Return to Sender

Sometimes the best gifts are the ones we reject


| November/December 1999


We recognize that the gift is neither good nor bad in itself, nor is it everywhere desirable. Everything depends on its context, the relationship that gives it meaning. . . . The modern individual remains wary, often with reason . . . even though theoretically, given the ideology of possession, to continue to receive is the aim of all modern life.

The World of the Gift by Jacques T. Godbout (McGill--Queens University Press, 1998).

A long-remembered scene repeated many times: I am about 16; it is 5:45 p.m. and we are at the dinner table, my mother at one end, my father at the other, my sister, Judy, sitting across from me. As always, the meal is formal--the oval mahogany table is covered with a clean tablecloth and there are three courses: appetizer, main course, dessert. And as always we are eating quickly to keep up with my father, who must be back at the office at six to see more patients. The phone rings: I can hear our maid, Josephine, going to answer it. A pause. Then Josephine comes into the dining room. 'It's Dr. Williams,' she tells my father.

My mother is annoyed: 'Why does he always call at dinnertime?' she asks, but my father is already on the way to the phone. Dr. Williams and my father, both practicing physicians, occasionally meet at Passaic General Hospital, but Dr. Williams, who has heart problems, is also my father's patient, and that is why he is calling. He knows that my father puts his patients ahead of his dinner. Soon, my father returns to snatch a hasty bite of dessert and tells my mother, 'I'll be going to Rutherford after office hours tonight. I should be back around 10.' My mother says nothing.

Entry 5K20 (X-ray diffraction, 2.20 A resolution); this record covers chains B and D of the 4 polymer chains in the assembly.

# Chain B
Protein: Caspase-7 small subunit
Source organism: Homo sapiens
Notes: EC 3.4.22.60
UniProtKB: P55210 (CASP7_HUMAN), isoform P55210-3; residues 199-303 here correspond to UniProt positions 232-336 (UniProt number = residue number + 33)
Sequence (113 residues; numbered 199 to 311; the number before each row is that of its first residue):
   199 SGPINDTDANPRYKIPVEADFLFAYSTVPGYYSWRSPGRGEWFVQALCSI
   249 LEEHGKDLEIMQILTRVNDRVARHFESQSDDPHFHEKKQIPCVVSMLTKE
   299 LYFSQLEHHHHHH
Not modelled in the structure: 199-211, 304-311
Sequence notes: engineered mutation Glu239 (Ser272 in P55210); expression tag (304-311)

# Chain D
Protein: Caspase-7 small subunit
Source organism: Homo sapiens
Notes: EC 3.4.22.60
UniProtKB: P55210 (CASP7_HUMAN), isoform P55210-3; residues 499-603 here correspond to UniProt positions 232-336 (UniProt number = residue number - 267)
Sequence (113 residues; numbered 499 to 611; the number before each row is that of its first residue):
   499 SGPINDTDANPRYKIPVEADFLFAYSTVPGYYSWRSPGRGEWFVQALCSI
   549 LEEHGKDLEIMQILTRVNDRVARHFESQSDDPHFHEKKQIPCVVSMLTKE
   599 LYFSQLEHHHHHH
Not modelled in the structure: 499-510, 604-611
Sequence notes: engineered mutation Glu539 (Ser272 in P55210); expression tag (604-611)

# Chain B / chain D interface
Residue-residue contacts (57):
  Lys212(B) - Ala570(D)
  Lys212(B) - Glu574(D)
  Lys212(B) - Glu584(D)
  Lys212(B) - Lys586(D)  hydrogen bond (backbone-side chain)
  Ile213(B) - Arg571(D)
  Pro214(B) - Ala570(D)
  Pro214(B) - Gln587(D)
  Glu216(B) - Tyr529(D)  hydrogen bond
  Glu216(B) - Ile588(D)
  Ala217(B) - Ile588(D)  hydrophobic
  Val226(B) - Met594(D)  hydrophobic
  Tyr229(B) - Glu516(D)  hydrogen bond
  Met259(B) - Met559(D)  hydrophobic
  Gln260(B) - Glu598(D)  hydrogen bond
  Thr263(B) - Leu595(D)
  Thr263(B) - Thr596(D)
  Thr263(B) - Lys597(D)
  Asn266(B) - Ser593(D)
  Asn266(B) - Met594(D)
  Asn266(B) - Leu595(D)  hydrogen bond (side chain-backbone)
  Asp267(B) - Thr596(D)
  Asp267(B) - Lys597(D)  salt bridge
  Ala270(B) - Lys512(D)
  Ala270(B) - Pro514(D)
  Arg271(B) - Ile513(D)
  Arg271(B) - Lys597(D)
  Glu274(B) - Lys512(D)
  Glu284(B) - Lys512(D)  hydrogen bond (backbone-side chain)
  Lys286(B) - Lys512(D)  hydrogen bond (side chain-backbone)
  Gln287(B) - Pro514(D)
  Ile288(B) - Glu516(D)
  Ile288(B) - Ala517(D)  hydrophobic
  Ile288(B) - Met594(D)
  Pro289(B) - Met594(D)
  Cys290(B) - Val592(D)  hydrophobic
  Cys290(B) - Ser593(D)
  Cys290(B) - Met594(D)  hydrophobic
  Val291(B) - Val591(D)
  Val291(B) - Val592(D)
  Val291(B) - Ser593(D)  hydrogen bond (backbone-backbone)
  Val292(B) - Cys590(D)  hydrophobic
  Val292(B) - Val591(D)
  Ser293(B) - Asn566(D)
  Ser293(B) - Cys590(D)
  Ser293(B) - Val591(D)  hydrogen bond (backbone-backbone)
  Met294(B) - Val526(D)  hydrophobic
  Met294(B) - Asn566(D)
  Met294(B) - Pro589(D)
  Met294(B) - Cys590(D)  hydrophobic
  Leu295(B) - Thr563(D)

Another scene, equally well remembered: My father and I are in a car; he is driving--I am not yet old enough. He speaks to me in that tentative, half-apprehensive tone of voice that fathers use toward adolescent sons when they are about to propose something new. 'You know that I have a patient, Dr. Williams, over in Rutherford? Well, he's beginning to go blind and needs somebody to read to him once a week for an hour or two. I told him I would ask you--

he would pay you for your time.'

From my hesitation, my father knows that I am not liking the idea. 'You would enjoy reading to Dr. Williams,' he continues. 'He's a very interesting man. He writes poetry.' But it's no use. I make my excuses: too busy, too much schoolwork, too inconvenient--the fact is that I just don't want to read to an old friend and patient of my father's. A few days later the request is repeated, then a week after that. By this time it has become a matter of principle and I am adamant. Eventually my father stops asking.

A third scene, just a few days before this writing: Dr. Williams is long dead; my father, too. I am sitting in my living room holding a familiar book from my father's collection. A slender volume, elegantly printed on creamy, rough-cut paper yellowing slightly at the edges, it is the fourth book of a set of five, which together make up one of the great epic poems of 20th-century English literature. Opening it carefully to avoid tearing the fragile dust cover, I read that this is the first edition of Volume IV of Paterson, of which 1,000 copies were printed for the publisher, New Directions, by Van Vechten Press, Inc., Metuchen, New Jersey. And I see once more the inscription by the author, written in blue ink: 'Irving Ehrenfeld, gratefully yours, William Carlos Williams, 9/19/51.'